Beret Olsdatter's Ancestors

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We wish to thank Åse for sharing the research done by genealogist Kaare Hasselberge, with us. 

Ole Olsen was born about 1732 in Bodø, Nordland County, Norway, the fourth of seven children born to OIe Jonsen and Maren Arntsdatter. He was an ironworker and a cottager on a farm called Vågøya in  Kirkegrenda in the Bodø Parish. In 1762 Ole took posession of  Vågøya by paying the back taxes due on it. He worked on his farm making it prosperous until his death. On January 4, 1763, he married Marit Reinholtsdatter of Mulshand, who was a few years older than him.They had at least two children, both baptized in Bodø – Elisabeth Maria on November 27, 1763; and son Ola in 1767. It is said that Marit made the farm into a wonderful home for the family. Unfortunately, Marit died at the age of 41 and was buried in the Bodø Parish churchyard on April 24, 1771, leaving him with young children. Six months later, on October 17th of that year, he was engaged to ancestor Karen Andersdatter, who was at least 10 years younger than him. She moved in with him after the engagement and they lived as husband and wife. They married nine months later on July 28, 1772, and had seven additional children together, the first born only two months after the marriage. (Mouse over and click on image right to enlarge in a new window or tab.)

Ole Olsen died at the age of 58 and was buried on November 11, 1790, in the Bodø Parish churchyard. He left his wife pregnant with little children. It is interesting to note that in 1791, his probate papers included a “svart Haar paruqve,” which is a black hair wig.


Karen Andersdatter was baptized while living on the Ronvig farm in the Bodø Parish in Nordland County, Norway on October 28, 1749, only three weeks after the marriage of her parents, Anders Olsen and Berit Christendatter. Only her father’s name is given on the baptism record, but it is assumed Berit is her mother. She was the first of at least six children born to them. In 1751, the family moved to the Trondeng farm in Bodø, where she grew up.

She evidently went to work on the Vaagøen farm, also in Bodø, where she met a much older widower with two children there named Ole Olsen. On October 17, 1771, she was engaged to Ole and married him there on July 28, 1772. They had seven more children together, all baptized on the dates shown in the Bodø Parish –Anders baptized 27 Sept 1772; son Kresten on November 1, 1774; Marta Maria on January 26, 1777; ancestor Berit; Lisbet Maria on April 28, 1782; Hans Olai on January 14, 1787; and Olava, who was called Olino on June 26, 1791, born seven months after her father's death.

Karen’s husband died in the fall of 1790 while she was still pregnant with their last child. She ran the farm with the help of her children for six years and then remarried. On December 28, 1796, she was betrothed to Ole Johanssen, and married him, as his third wife, the next day on December 29th. Unfortunately a few years later he died and on September 22, 1799, he was buried in the Bodø Parish churchyard. (Mouse over image left and click to enlarge in a new window or tab.)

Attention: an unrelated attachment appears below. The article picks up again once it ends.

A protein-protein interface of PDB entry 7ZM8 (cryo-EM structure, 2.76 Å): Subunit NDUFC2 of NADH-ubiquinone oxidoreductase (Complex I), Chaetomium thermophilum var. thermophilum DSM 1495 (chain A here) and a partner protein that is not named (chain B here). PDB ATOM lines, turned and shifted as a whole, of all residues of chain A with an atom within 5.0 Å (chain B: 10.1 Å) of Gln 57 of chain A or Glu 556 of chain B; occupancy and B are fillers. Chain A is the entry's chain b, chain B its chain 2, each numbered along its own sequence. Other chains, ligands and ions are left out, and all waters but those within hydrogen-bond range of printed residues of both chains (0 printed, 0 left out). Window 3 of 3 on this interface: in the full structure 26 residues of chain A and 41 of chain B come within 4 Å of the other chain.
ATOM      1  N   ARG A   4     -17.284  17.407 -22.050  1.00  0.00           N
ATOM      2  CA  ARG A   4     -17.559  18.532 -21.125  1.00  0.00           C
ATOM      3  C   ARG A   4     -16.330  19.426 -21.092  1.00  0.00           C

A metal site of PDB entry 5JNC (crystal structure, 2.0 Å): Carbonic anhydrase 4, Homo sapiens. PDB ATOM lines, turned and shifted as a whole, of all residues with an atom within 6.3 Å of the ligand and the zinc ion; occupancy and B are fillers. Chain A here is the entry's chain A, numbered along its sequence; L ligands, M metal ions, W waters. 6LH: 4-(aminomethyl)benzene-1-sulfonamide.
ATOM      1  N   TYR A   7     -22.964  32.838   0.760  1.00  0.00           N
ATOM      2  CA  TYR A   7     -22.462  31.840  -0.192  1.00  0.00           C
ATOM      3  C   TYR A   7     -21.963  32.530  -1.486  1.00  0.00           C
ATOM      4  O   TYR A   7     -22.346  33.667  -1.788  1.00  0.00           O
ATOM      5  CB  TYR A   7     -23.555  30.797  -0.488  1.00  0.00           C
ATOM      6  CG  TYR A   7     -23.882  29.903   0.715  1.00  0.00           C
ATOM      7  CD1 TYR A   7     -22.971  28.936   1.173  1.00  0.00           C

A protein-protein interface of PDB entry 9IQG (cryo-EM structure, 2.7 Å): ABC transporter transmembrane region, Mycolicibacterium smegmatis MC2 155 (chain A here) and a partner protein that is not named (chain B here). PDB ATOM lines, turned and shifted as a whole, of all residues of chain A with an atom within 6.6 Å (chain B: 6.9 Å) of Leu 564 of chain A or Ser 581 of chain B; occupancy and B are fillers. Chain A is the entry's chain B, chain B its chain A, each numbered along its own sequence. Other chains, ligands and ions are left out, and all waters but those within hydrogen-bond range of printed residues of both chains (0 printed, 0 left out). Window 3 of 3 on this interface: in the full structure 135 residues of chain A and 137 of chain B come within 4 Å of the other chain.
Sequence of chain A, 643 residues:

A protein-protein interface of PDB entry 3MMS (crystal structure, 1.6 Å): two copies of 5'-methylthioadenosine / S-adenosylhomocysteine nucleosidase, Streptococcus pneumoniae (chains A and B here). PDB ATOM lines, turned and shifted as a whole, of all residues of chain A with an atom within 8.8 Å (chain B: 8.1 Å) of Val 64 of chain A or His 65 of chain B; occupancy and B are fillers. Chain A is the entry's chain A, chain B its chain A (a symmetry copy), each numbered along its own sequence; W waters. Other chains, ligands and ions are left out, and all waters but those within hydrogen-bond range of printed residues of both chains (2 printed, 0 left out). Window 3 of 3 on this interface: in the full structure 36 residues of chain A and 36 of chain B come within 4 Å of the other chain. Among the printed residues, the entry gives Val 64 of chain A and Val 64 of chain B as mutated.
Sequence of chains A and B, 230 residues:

On the 1801 Census for 1843P Bodø she was listed as a twice-widowed housewife, who lived on and was the sole owner of the Vaagøen farm. Her eldest son Anders Olssen, his wife Ane, and Karen’s three other children from her first marriage, ancestor Berith, Hans Olai and Olina Olsdatter all lived and probably worked on the farm also. Sometime before 1810 the family moved to Rønvik.

Karen lived another 20 years, watched her children grow and settle. She even saw the death of her son Anders, who was lost at sea just before Christmas in 1827 when he was 55 years old. Karen Andersdatter died and was buried in the Bodø Parish churchyard on December 28, 1830. Her death record states she was 87 years old and lived in Rønviig.

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Ole Jonsen (also spelled Joensen) was born about 1698 in Bodø, Nordland County, Norway, the eldest of five children born to Joen Olesen and Marit Lydersdatter. On October 25, 1722, he married Maren Arnesdatter and they worked and raised a family for 13 years without incident.

In 1732, Ole ran a farm at Soløya in Innstranda, Bodø, and just three years later, in 1735, their lives changed. Ole was now 37 years old. He met and had an affair with a Sami girl named Helga Olsdatter. He must have been deeply in love with her as they ran off to Lappmarken in northern Sweden together, leaving his wife with five young children. There, Helga gave birth to a son, name unknown, in 1736. In October of that same year, Helga and Ole returned to Soløya but since he was married, the authorities took his infidelity as a serious matter. On July 6, 1737, Ole and Helga appeared in court with their son. The village people testified that all they knew was that Ole and his wife, Maren, were married for about 15 years and had a good life together. When his wife Maren was asked if she had any complaints against Ole, she said, No, and that she would be satisfied with him as before! Helga and Ole were ordered to pay fines and it is assumed he was ordered to return to Maren and his children. What became of Helga and the boy is not known, but Helga died in Bodø on November 3, 1754.

Ole returned to his wife and they had two more children together, the last in 1738. A few years later Ole, now in his 40’s, had an affair with Enger Nilsdatter, which resulted in a son named Jo being born in 1744 in Bodø. Needless to say, the authorities came down hard on Ole. On November 15, 1744, Ole was sentenced to a punishment of the confiscation of half of his goods and money to be forfeited to the Crown. The sentence went on to state that if he claimed “he did not own anything” he would live on “bread and water for 14 days” and it included an even harsher punishment that would cause him suffering for another 2 years. It is assumed that he handed over half of his fortune. What became of Enger and the son Jo, is not known, but Maren took her husband back again. On the List of People of Bodin Around 1750, compiled by Pastor Blom Svendsen in 1749, the family is living on the farm Soløya. The ink is somewhat smudged on the page, but most of the names are clear- Ole Joensen; Maren Arentsd.; 25 year-old Berit Olsd.; 23 year-old Ingeborg Olsd.; 13 year-old Marit; and 15 year-old Joen Olsen.